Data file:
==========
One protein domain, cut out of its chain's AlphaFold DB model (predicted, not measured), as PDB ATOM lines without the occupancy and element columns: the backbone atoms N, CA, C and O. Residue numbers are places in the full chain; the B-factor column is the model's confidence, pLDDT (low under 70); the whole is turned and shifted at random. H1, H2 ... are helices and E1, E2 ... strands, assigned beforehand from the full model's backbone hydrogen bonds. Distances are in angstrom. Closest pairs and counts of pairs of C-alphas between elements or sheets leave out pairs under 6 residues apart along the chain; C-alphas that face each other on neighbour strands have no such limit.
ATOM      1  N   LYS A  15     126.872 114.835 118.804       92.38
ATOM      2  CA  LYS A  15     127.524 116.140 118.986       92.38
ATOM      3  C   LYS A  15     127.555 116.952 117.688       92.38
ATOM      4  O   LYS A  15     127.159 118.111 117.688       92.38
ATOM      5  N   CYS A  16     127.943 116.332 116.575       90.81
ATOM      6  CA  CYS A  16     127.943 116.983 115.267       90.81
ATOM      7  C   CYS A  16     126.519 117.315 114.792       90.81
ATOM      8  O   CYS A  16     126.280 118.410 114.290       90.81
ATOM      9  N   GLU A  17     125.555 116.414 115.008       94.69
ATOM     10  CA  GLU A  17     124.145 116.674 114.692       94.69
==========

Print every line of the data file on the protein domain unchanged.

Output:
One protein domain, cut out of its chain's AlphaFold DB model (predicted, not measured), as PDB ATOM lines without the occupancy and element columns: the backbone atoms N, CA, C and O. Residue numbers are places in the full chain; the B-factor column is the model's confidence, pLDDT (low under 70); the whole is turned and shifted at random. H1, H2 ... are helices and E1, E2 ... strands, assigned beforehand from the full model's backbone hydrogen bonds. Distances are in angstrom. Closest pairs and counts of pairs of C-alphas between elements or sheets leave out pairs under 6 residues apart along the chain; C-alphas that face each other on neighbour strands have no such limit.
ATOM      1  N   LYS A  15     126.872 114.835 118.804       92.38
ATOM      2  CA  LYS A  15     127.524 116.140 118.986       92.38
ATOM      3  C   LYS A  15     127.555 116.952 117.688       92.38
ATOM      4  O   LYS A  15     127.159 118.111 117.688       92.38
ATOM      5  N   CYS A  16     127.943 116.332 116.575       90.81
ATOM      6  CA  CYS A  16     127.943 116.983 115.267       90.81
ATOM      7  C   CYS A  16     126.519 117.315 114.792       90.81
ATOM      8  O   CYS A  16     126.280 118.410 114.290       90.81
ATOM      9  N   GLU A  17     125.555 116.414 115.008       94.69
ATOM     10  CA  GLU A  17     124.145 116.674 114.692       94.69